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The hardest part of managing a parent’s money is figuring out how to make it last. Photo courtesy of Flickr user JBStafford.
Paul Solman frequently answers questions from the NewsHour audience on business and economic news on his Making Sen$e page. Friday’s comes from a reader at Next Avenue. The NewsHour has partnered with Next Avenue, a new PBS website that offers articles, blogs and other critical information for adults over 50.
Question: What’s the best way to manage a parent’s money when he or she is unable to do so? And how should I deal with communicating the plans with my siblings?
Paul Solman: I have dealt with this problem personally, as my dad lived past 99. I and my one sibling — my sister — got him to sign over power of attorney to us. The problem was that he had begun to spend somewhat indiscriminately, bidding on art, and the auction house wouldn’t — or couldn’t — simply refuse his bids just because we asked them to.
It turns out this is a common problem with old people, and especially very old ones: they lose their aversion to risk and become increasingly uninhibited financially. (Don’t even ask about “carnal knowledge.”)
Step two: my sister began to manage our dad’s bank statements. I monitored his credit card for anomalies and immediately found an egregious one: a monthly charge from Citicorp for some sort of utterly unwanted insurance, obviously sold to him by phone. I had it removed and asked to speak to a supervisor, identifying myself as a journalist.
“You should look into this further,” the man told me. “You have no idea how much of it is going on.” And this was the guy from Citicorp!
In our case, all this was easy. Neither my sister nor I would have dreamed of taking any of these steps without the other. You shouldn’t either. And if you have trouble working as a group, perhaps you can decide on a trusted person — a lawyer or financial adviser, say — to take on the role, under the family’s supervision.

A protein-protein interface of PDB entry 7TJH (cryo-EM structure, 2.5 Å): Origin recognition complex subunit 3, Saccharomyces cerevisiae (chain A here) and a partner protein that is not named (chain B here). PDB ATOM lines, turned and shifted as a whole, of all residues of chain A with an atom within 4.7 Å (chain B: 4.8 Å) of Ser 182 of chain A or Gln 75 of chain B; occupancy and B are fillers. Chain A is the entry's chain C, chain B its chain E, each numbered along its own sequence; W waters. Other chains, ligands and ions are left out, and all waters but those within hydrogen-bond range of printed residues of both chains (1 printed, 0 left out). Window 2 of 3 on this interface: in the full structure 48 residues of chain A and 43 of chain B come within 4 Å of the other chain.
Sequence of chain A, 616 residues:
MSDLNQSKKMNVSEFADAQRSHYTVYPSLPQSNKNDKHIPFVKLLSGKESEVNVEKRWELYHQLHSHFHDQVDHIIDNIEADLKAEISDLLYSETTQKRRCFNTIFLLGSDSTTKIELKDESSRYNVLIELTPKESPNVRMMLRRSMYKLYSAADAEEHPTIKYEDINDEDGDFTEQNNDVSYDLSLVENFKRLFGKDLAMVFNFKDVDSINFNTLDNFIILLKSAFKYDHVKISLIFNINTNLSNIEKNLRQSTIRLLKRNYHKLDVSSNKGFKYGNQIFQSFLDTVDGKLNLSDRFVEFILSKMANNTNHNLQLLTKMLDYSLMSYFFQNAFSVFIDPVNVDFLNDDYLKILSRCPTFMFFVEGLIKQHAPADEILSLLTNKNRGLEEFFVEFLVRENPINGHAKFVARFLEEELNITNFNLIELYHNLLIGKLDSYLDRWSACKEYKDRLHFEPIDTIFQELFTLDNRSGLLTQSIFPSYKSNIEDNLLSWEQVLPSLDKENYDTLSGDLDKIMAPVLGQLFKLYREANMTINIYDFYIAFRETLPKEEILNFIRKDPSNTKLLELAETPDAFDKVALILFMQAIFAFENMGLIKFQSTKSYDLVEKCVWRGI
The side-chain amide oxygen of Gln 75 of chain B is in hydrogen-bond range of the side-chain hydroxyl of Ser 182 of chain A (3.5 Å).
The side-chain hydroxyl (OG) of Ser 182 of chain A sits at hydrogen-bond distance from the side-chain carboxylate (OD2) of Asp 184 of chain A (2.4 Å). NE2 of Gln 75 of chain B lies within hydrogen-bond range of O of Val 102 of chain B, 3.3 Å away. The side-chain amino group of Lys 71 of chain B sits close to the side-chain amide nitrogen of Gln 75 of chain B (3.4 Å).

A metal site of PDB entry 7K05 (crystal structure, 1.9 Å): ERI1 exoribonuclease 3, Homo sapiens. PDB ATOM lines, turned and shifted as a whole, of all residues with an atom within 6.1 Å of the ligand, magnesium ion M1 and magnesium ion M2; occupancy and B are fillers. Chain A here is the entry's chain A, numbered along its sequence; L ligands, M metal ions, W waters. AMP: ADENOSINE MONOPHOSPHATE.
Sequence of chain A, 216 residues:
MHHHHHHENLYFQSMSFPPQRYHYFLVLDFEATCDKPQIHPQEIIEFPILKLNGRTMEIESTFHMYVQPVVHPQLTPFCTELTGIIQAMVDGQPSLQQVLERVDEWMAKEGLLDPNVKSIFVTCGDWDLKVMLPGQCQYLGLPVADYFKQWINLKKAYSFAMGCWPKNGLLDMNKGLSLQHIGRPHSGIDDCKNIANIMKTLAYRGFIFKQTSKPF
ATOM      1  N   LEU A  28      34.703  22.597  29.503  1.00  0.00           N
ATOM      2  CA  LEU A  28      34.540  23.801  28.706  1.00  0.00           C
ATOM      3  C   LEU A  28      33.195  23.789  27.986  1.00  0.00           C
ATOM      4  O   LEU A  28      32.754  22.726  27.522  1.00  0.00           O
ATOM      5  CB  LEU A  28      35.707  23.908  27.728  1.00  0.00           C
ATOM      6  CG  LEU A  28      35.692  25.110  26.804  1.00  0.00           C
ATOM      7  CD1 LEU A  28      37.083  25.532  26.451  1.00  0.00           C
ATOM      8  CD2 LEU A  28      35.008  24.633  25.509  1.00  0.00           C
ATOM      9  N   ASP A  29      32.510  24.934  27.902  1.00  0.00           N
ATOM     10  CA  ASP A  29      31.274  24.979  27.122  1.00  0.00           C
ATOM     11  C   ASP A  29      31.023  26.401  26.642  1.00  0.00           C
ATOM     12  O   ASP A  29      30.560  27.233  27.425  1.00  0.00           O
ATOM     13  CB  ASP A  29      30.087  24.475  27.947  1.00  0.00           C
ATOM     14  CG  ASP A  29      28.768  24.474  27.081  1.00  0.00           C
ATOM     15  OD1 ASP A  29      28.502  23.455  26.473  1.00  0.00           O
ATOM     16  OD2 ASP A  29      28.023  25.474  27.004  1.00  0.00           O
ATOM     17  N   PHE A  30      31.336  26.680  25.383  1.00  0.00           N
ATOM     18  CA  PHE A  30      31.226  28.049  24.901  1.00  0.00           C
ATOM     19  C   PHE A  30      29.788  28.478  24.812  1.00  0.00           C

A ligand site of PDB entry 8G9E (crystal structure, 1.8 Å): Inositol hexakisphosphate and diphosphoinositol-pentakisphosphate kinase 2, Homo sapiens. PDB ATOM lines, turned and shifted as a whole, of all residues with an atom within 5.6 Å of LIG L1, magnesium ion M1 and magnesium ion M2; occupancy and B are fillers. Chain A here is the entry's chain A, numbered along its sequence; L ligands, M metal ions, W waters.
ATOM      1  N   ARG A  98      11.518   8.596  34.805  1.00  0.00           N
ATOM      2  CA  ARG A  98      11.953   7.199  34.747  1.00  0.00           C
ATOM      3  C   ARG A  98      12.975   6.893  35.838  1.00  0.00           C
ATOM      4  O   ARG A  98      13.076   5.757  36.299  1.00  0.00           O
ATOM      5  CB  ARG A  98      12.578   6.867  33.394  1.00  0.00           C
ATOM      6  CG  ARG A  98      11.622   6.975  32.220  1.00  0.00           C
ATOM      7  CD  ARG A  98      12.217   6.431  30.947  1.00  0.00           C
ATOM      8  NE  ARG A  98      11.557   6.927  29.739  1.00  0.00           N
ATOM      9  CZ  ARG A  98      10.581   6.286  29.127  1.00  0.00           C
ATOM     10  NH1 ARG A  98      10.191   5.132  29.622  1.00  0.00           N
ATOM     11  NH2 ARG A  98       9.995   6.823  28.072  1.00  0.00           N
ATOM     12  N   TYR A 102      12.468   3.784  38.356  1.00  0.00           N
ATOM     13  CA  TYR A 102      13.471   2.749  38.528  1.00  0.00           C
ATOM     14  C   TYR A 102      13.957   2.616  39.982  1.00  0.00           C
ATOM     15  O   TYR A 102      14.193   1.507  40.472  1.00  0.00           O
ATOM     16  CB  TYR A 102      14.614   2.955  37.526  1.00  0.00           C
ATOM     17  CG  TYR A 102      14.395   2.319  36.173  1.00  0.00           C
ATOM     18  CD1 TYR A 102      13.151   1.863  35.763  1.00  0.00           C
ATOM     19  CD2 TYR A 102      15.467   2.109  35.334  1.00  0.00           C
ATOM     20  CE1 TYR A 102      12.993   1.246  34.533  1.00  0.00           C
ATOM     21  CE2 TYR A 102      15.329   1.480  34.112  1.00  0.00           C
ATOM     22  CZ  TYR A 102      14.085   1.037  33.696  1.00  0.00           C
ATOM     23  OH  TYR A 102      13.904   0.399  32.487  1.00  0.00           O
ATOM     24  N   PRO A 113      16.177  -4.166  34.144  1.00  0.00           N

The hardest thing, we found, was figuring out how to manage our dad’s money. Investment safety was the key consideration: he needed to preserve what he had so that, given his costly but high quality lifestyle, he wouldn’t outlive it. We paid a younger person — $25,000 a year, I think — to live with him in his rent-controlled New York City apartment, while hiring a young person to spend the day with him as well. He went out for all meals, paying for himself and his companion. He never went to an institution. He loved his life. But all in all, he cost about $135,000 a year. So his savings had to last.
This was pre-crash, when the interest rate on a diversified bond fund was more than 4 percent, enough to more than hold its value against inflation. As “The Onion” recently pointed out in a video, the price of money is mighty unpredictable.
So we put his money in a diversified bond fund. Today, given low interest rates, the decision is somewhat more difficult. All I can offer by way of advice is my own asset allocation, designed to preserve the savings my wife and I have managed to salt away over our working decades.
This entry is cross-posted on the Making Sen$e page, where correspondent Paul Solman answers your economic and business questions
Paul Solman has been a business, economics and occasional art correspondent for the PBS NewsHour since 1985.
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